Jeffrey Soble: Certainly from General Motors perspective, it is.
Una Jefferson: When the EPA announced these rollbacks, they also challenged the ability of California. California currently has this power to set its own standards under the Clean Air Act. The EPA challenged the ability of California to do this. To what extent is it important to automakers to have harmonized standards between California and other states?
Jeffrey Soble: If California continues to have their exemption so that they can set their own regulations, conceivably, you could have regulations in California and the handful of states that follow California and other regulations in all the other states. This essentially would force North American automakers to meet the higher standards. I don’t know how you could sell a car that would meet the standards of California, but have different standards in Colorado. The supply chain and the manufacturing chain is just too intertwined in North America to be able to do that. It would have to increase costs.
Una Jefferson: Without asking you to predict the future, with the current legal battles, how likely do you think it is that there would be a split in the American market in the future with California and perhaps some other states having a separate standards for fuel economy and emissions?
Jeffrey Soble: I can’t fathom that there would be a split American market. Who wins between which standards apply, I couldn’t start to predict, except to say, if in the next presidential election there’s a change, the new administration can stop everything in its tracks. Basically right after the inauguration day. None of this is coming out of Congress. It’s all coming out of the White House. So the idea that long-term there would be this much divergence between California and other places, I can’t imagine it’s going to happen.
Una Jefferson: And do you think that automakers are thinking about potential alternative policies to these standards when they choose their strategic reactions to them? If these standards are a means to get to the end of reducing air pollution and greenhouse gas emissions, there are lots of other proposals on the table like carbon taxes or increasing the gasoline tax in the United States. To what extent do you think automakers are worrying about potential alternatives, especially if the next presidential election, sees a change in administration?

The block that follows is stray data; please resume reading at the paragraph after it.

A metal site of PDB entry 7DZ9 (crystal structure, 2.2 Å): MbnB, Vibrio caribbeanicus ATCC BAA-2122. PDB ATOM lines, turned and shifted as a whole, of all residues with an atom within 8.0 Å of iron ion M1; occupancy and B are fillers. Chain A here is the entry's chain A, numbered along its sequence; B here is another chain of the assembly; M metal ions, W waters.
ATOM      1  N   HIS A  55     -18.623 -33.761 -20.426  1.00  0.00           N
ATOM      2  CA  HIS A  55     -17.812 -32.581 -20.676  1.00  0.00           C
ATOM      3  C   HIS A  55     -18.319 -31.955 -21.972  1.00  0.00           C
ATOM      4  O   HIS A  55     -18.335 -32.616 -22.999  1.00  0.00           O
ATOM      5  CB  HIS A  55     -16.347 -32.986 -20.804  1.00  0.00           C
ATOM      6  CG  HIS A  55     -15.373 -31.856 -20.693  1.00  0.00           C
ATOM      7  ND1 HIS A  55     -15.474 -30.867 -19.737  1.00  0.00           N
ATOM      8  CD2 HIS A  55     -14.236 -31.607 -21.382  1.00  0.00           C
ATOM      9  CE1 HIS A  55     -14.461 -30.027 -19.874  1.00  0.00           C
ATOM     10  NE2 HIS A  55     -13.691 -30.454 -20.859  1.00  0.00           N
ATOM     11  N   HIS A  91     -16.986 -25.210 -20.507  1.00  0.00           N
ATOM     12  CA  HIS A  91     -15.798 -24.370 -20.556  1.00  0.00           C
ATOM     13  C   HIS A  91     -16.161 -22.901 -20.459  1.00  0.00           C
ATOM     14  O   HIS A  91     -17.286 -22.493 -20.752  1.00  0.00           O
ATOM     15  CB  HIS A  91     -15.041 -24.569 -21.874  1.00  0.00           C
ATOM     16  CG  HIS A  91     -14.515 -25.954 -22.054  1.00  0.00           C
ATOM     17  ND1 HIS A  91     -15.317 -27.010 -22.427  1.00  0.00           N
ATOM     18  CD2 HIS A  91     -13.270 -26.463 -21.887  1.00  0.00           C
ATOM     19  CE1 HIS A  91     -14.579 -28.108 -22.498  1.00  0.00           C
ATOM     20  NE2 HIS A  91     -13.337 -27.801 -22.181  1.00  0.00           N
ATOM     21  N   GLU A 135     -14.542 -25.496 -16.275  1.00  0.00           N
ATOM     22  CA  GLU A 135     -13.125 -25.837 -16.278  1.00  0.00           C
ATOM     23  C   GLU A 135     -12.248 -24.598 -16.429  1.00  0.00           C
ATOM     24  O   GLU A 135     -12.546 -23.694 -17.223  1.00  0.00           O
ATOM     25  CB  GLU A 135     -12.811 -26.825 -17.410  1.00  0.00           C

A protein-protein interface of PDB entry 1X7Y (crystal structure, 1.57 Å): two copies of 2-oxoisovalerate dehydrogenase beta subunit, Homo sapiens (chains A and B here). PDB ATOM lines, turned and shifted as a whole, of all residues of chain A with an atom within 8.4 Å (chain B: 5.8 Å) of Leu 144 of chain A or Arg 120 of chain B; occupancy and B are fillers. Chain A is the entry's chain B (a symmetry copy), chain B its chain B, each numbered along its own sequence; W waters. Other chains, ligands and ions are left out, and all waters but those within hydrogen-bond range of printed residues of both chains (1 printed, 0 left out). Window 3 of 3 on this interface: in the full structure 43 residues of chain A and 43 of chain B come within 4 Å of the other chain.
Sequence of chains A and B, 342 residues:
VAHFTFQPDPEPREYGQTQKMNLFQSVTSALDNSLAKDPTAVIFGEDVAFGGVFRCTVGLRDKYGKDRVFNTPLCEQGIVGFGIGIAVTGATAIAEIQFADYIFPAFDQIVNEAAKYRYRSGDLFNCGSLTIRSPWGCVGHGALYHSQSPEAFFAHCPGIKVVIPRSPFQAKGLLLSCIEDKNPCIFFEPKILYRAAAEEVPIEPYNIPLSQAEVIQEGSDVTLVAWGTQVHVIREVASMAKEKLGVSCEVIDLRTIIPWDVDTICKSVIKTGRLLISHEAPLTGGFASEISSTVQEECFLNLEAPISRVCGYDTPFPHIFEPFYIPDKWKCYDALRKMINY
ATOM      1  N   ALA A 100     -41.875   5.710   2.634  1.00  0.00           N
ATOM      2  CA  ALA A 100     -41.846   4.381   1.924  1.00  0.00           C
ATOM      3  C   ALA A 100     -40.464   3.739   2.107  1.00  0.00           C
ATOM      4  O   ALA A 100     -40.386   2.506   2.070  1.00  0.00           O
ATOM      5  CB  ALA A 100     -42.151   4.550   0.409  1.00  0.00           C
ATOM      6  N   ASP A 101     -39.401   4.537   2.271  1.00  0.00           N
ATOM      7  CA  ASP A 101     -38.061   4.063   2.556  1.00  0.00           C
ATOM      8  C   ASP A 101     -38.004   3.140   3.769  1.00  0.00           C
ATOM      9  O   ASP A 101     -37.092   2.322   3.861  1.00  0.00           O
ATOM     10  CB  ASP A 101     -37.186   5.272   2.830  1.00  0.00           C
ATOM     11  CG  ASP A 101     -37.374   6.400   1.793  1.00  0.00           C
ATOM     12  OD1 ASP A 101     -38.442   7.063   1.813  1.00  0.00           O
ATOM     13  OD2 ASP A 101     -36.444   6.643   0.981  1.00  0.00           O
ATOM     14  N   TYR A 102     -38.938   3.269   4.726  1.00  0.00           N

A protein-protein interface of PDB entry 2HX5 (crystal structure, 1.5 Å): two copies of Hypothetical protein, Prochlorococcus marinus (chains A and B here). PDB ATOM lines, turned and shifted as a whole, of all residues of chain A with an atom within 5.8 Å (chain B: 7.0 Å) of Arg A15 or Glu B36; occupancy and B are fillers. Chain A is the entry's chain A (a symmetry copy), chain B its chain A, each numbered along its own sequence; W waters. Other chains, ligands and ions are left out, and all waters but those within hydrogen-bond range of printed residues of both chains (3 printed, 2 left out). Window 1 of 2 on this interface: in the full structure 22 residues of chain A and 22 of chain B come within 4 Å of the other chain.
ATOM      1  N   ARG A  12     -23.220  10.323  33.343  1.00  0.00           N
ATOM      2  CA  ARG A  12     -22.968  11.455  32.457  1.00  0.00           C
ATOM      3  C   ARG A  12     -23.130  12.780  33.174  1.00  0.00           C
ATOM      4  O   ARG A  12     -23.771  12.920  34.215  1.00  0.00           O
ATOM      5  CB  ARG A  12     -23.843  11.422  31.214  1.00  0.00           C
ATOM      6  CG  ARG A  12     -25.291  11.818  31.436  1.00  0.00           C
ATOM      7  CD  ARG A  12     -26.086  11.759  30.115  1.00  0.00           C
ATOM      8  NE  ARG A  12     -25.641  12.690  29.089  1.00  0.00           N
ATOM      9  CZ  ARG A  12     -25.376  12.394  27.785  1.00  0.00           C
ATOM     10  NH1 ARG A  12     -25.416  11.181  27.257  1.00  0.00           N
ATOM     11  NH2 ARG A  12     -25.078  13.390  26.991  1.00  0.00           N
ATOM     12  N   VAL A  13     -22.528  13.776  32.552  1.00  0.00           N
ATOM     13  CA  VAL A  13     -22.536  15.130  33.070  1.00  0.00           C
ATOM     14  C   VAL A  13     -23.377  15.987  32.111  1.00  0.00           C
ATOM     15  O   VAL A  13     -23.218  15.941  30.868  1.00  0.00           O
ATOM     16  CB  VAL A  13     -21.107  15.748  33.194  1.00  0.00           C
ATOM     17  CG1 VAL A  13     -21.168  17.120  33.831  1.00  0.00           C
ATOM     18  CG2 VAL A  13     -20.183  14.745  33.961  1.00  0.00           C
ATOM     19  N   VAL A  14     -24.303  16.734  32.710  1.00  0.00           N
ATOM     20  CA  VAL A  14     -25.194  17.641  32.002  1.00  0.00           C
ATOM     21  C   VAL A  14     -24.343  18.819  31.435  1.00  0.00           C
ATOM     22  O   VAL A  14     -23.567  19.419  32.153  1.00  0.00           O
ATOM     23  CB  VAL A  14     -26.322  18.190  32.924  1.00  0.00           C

Jeffrey Soble: I will say I don’t have a good feel for that. I think the focus in the auto industry is so much on fuel economy. The only other thing that really pushes it is consumer demand. As much as there’s a push to be greener with higher fuel economy, the fact of the matter is that most consumers in North America are buying larger vehicles with less fuel economy. So I think it’s more consumer preferences than the other possible mechanisms that are in play. I don’t think of the other possible mechanisms probably coming forward. I mean something like an increase in the national gas tax would take a united Congress and White House and that doesn’t seem to be in the offing in the immediate future.
Una Jefferson: I want to finish by asking you whether you think American automakers are looking to the fuel economy and emission standards of other countries when they choose their strategic orientations or responses. Canada is still deciding how it would react if America were to lower its fuel economy standards. There are many other jurisdictions worldwide which have much stricter fuel economy standards than America. America would be trying to sell cars in these countries and also the manufacturers in these countries would be trying to sell cars in the United States. I was particularly struck, looking at GM’s proposal. I think they were proposing to have maybe 7% of their fleet be zero emissions vehicles by 2021, and that’s like half of China’s goal. So how important are international standards?
Jeffrey Soble: I think they’re very important. Just from the economics of the business side, it’s a matter of reducing the amount of cost it takes into making your product. If you can make one product at a plant in Canada or the US or Mexico or Vietnam or wherever it is and sell that same product around the world without change, that is going to streamline your international supply chain and production. And once streamlined, it’s going to be cheaper, it’s going to be easier to manage. US is a large exporter of vehicles and those vehicles are going to countries with different environmental standards. So if everybody could get on the same page, I would think there would be a reduction in cost across the board for everyone because it’s one technology that a car company would have to use to meet these requirements all over the country, all over the world.